I'm a bit confused about the security aspects of CORS POST requests. I know there is a lot of information about this topic online, but I couldn't find a definite answer to my questions.

If I understood it correctly, the goal of the same-origin policy is to prevent CSRF attacks and the goal of CORS is to enable resource sharing if (and only if) the server agrees to share its data with applications hosted on other sites (origins).

HTTP specifies that POST requests are not 'safe', i.e. they might change the state of the server, e.g. by adding a new comment. When initiating a CORS request with the HTTP method POST, the browser only performs a 'safe' preflight request if the content-type of the request is non-standard (or if there are non-standard http headers). So POST requests with standard content-type and standard headers are executed and might have negative side effects on the server (although the response might not be accessible to the requesting script.)

There is this technique of adding a random token to every form, which the server then requires to be part of every non-'safe' request. If a script tries to forge a request, it either

  1. does not have the random token and the server declines the request, or
  2. it tries to access the form where the random token is defined. This response with the random token should have the appropriate head fields, such that the browser does not grant the evil script access to this response. Also in this case the attempt fails.

My conclusion is that the only protection against forged POST requests with standard content-type and headers is the technique described above (or a similar one). For any other non-'safe' request such as PUT or DELETE, or a POST with json-content, it is not necesssay to use the technique because CORS performs a 'safe' OPTIONS request.

Why did the authors of CORS exclude these POST exempt from preflight requests and therefore made it necessary to employ the technique described above?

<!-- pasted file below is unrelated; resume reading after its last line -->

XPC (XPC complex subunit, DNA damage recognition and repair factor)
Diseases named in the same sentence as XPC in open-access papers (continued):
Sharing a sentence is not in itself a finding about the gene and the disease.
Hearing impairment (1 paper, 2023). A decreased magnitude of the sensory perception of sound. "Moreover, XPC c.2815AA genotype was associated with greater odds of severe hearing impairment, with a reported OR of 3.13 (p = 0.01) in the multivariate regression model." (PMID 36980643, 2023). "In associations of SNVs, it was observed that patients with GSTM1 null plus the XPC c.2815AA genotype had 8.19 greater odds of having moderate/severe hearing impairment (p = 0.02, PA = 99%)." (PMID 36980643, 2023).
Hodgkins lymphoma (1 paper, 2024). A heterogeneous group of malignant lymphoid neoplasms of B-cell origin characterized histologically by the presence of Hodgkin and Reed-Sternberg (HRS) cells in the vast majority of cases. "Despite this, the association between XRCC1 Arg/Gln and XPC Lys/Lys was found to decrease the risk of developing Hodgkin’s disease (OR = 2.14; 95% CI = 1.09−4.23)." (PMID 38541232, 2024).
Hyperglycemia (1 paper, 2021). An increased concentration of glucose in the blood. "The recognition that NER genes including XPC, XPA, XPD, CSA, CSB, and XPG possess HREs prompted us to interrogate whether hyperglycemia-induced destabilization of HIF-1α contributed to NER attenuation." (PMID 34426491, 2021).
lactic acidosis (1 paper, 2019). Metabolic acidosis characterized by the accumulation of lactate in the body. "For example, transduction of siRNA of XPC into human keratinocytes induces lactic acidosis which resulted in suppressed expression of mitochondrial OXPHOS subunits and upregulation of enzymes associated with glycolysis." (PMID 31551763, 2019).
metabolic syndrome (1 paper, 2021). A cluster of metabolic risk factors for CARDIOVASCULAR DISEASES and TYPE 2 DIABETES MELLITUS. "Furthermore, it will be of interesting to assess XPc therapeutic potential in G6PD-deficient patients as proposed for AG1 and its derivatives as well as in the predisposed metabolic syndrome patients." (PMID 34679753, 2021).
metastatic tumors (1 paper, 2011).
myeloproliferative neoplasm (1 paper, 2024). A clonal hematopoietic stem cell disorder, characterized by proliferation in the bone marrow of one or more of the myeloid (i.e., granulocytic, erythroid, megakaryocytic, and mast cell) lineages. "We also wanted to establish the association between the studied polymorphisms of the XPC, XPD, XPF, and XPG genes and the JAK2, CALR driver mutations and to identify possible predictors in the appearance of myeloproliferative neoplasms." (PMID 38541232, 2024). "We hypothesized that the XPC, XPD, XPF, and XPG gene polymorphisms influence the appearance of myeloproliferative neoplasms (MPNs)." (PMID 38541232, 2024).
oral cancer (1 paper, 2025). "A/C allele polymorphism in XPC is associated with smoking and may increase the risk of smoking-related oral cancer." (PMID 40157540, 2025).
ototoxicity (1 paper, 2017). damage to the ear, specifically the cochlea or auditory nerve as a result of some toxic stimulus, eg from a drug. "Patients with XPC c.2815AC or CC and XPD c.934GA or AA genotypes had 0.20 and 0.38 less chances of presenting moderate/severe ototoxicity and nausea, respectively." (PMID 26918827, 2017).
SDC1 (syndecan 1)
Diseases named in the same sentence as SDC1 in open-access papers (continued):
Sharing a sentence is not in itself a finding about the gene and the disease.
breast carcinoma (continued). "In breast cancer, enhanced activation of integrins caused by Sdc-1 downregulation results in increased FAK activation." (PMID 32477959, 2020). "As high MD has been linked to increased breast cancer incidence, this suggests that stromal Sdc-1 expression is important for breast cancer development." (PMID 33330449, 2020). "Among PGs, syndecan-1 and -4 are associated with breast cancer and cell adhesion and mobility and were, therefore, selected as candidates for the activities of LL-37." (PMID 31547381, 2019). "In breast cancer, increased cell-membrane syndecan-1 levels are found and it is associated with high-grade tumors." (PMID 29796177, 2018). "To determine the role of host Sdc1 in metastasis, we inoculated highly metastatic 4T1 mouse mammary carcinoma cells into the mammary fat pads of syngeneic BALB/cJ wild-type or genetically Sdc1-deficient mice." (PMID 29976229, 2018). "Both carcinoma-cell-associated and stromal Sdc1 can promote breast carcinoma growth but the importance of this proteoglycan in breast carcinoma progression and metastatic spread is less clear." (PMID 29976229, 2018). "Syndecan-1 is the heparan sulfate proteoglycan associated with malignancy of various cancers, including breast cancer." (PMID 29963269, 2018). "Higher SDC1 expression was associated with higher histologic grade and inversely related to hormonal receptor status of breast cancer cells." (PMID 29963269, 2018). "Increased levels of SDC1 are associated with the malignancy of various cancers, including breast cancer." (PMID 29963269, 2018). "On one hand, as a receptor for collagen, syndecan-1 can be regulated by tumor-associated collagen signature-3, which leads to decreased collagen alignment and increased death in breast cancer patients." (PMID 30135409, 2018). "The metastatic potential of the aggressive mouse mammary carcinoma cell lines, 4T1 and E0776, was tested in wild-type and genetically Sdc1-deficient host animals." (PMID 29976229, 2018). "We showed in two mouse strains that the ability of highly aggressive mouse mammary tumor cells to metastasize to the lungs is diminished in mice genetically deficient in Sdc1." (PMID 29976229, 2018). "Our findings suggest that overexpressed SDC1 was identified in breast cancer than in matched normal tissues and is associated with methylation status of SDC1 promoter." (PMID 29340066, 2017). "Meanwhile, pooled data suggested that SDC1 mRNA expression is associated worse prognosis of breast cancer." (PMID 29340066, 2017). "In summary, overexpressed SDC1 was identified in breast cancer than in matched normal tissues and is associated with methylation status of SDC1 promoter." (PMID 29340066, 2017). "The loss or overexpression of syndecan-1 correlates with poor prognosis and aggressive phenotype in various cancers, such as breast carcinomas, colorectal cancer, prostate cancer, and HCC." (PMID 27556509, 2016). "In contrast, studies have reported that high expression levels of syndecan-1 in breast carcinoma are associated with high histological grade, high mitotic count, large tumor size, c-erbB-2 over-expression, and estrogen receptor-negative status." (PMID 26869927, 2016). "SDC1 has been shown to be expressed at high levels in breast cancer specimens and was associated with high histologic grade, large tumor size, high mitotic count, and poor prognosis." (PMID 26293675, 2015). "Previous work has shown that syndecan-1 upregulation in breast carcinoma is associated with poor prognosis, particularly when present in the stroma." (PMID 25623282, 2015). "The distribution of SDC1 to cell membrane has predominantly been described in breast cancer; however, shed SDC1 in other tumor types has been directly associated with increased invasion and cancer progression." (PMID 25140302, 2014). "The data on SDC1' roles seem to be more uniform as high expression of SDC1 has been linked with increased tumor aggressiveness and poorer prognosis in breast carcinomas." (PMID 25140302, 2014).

1 Answer 1


See What is the motivation behind the introduction of preflight CORS requests?.

The reason CORS doesn’t require browsers to do a preflight for application/x-www-form-urlencoded, multipart/form-data, or text/plain content types is that if it did, that’d make CORS more restrictive than what browsers have already always allowed (and it’s not the intent of CORS to put new restrictions on what was already possible without CORS).

That is, with CORS, POST requests that you could do previously cross-origin are not preflighted—because browsers already allowed them before CORS existed, and servers knew about them. So CORS changes nothing about those “old” types of requests.

But prior to CORS, browsers wouldn’t allow you to do a cross-origin application/json POST at all, and so servers could assume they wouldn’t receive them. That’s why a CORS preflight is required for those types of “new” requests and not for the “old” ones—to give a heads-up to the server: this is a different “new” type of request that they must explicitly opt-in to supporting.

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    Indeed, we allowed POST because <form> already did and there was no way we were going to be able to restrict <form>.
    – Anne
    Sep 28, 2016 at 6:33
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    In other words, the old content-types are allowed so as to not break already built web applications for which browsers were allowing the old content-types. So, intention is have backward compatibility with browsers behaviour. If policy adds more restrictions to browsers, web apps will start failing. Nov 7, 2019 at 6:34

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